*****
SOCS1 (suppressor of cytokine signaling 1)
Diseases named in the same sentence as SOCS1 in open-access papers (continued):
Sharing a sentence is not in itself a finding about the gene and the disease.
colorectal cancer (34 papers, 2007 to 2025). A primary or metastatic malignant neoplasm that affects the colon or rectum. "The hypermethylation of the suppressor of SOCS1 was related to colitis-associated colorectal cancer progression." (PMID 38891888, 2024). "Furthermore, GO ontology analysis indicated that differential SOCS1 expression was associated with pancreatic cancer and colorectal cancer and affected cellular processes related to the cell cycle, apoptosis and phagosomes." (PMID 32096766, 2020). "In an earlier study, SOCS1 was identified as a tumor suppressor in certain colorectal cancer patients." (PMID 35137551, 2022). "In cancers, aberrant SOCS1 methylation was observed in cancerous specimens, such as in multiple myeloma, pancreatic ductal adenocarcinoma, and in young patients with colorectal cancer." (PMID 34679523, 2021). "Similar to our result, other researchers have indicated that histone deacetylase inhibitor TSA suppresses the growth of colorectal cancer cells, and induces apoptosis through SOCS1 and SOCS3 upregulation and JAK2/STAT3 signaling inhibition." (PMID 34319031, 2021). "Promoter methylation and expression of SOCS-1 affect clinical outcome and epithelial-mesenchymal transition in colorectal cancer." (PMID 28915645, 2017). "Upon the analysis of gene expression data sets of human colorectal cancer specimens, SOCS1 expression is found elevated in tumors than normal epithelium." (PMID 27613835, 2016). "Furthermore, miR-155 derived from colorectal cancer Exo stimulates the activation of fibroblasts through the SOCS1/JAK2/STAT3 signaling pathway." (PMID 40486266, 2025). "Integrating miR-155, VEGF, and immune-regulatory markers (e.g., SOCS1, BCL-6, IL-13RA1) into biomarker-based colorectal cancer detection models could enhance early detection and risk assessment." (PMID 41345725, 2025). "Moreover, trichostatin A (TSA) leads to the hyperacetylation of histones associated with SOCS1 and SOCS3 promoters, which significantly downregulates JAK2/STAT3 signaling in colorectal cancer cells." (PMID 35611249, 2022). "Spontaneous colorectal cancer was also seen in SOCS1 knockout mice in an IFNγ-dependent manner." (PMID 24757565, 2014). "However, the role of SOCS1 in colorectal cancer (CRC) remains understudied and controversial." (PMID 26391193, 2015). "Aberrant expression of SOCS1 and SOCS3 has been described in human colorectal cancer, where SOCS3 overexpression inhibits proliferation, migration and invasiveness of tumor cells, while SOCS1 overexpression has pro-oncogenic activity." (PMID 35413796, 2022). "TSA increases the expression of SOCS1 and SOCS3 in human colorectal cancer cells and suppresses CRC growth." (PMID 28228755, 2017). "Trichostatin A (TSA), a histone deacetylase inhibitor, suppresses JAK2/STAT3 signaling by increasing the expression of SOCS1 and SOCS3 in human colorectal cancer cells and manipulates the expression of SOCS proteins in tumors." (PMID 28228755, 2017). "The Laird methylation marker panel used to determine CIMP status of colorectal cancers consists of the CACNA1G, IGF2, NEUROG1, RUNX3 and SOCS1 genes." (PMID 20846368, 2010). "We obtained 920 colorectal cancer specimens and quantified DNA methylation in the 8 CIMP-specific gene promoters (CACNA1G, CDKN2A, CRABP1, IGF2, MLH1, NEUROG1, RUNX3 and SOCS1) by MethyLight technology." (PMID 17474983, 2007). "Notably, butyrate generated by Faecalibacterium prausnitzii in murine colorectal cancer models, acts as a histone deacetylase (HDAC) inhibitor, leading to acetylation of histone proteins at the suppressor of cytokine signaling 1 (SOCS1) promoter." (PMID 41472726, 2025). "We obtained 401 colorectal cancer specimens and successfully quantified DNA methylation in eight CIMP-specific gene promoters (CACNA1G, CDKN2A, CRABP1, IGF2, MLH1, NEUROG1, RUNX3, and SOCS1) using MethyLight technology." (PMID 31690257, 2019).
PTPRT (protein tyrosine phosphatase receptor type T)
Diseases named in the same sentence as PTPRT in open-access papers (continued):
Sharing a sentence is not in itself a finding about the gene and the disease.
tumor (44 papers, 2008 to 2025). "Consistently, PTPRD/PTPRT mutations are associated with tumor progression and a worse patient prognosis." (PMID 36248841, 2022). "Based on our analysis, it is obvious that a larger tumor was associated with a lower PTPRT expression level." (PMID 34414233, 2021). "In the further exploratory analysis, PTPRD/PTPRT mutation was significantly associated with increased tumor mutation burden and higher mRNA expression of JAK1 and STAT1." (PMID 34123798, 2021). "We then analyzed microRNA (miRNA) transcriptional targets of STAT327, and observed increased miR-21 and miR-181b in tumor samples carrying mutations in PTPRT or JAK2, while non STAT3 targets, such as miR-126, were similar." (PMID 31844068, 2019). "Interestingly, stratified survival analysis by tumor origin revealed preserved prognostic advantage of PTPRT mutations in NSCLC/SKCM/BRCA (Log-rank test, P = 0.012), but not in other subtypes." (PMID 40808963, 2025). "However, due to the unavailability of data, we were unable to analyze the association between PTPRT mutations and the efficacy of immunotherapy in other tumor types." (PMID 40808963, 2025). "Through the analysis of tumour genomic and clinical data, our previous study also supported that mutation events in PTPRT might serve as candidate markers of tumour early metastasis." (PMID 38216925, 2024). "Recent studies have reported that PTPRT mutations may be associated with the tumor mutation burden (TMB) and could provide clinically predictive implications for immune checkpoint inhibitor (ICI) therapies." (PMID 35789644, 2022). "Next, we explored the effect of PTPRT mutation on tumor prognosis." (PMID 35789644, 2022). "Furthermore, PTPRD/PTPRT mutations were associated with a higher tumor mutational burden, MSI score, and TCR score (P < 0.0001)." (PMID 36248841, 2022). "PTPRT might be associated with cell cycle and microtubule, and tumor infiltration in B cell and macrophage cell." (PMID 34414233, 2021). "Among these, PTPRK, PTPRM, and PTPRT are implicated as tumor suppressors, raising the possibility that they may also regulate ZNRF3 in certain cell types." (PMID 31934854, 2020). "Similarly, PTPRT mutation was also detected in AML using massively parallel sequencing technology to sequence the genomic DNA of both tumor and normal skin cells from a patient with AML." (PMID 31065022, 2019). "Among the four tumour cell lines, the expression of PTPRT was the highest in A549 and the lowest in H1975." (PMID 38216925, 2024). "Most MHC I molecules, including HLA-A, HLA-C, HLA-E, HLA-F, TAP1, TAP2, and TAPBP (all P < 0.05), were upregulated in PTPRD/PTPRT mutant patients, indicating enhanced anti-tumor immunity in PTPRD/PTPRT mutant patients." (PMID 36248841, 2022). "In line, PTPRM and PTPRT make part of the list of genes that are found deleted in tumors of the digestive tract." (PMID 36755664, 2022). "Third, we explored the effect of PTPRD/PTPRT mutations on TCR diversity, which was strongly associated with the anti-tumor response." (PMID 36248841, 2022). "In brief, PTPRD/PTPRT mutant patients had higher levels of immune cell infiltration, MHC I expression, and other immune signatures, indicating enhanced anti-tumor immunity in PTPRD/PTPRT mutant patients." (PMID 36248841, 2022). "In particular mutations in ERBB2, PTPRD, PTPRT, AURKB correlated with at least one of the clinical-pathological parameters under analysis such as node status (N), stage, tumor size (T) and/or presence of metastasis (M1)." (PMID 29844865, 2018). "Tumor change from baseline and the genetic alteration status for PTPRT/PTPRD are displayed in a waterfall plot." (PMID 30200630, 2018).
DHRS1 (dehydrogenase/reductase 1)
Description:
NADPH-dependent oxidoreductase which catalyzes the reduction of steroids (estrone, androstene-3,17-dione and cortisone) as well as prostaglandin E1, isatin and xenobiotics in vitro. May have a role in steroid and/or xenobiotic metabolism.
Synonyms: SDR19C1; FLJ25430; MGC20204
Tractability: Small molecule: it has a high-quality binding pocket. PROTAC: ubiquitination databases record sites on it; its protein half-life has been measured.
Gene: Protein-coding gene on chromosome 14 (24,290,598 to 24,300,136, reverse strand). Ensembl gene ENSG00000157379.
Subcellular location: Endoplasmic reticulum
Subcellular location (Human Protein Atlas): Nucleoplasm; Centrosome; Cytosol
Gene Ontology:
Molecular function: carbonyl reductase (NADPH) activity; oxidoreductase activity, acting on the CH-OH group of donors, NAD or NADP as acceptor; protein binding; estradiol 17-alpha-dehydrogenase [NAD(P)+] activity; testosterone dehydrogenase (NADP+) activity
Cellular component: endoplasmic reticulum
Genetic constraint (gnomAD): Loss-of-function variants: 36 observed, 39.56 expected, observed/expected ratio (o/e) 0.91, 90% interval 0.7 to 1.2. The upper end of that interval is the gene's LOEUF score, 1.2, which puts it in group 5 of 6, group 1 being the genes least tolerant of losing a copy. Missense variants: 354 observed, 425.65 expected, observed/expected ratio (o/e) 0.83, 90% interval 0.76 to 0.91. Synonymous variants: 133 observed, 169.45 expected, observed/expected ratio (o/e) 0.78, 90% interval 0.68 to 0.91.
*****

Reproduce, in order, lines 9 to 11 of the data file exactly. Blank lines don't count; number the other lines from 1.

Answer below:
DHRS1 (dehydrogenase/reductase 1)
Description:
NADPH-dependent oxidoreductase which catalyzes the reduction of steroids (estrone, androstene-3,17-dione and cortisone) as well as prostaglandin E1, isatin and xenobiotics in vitro. May have a role in steroid and/or xenobiotic metabolism.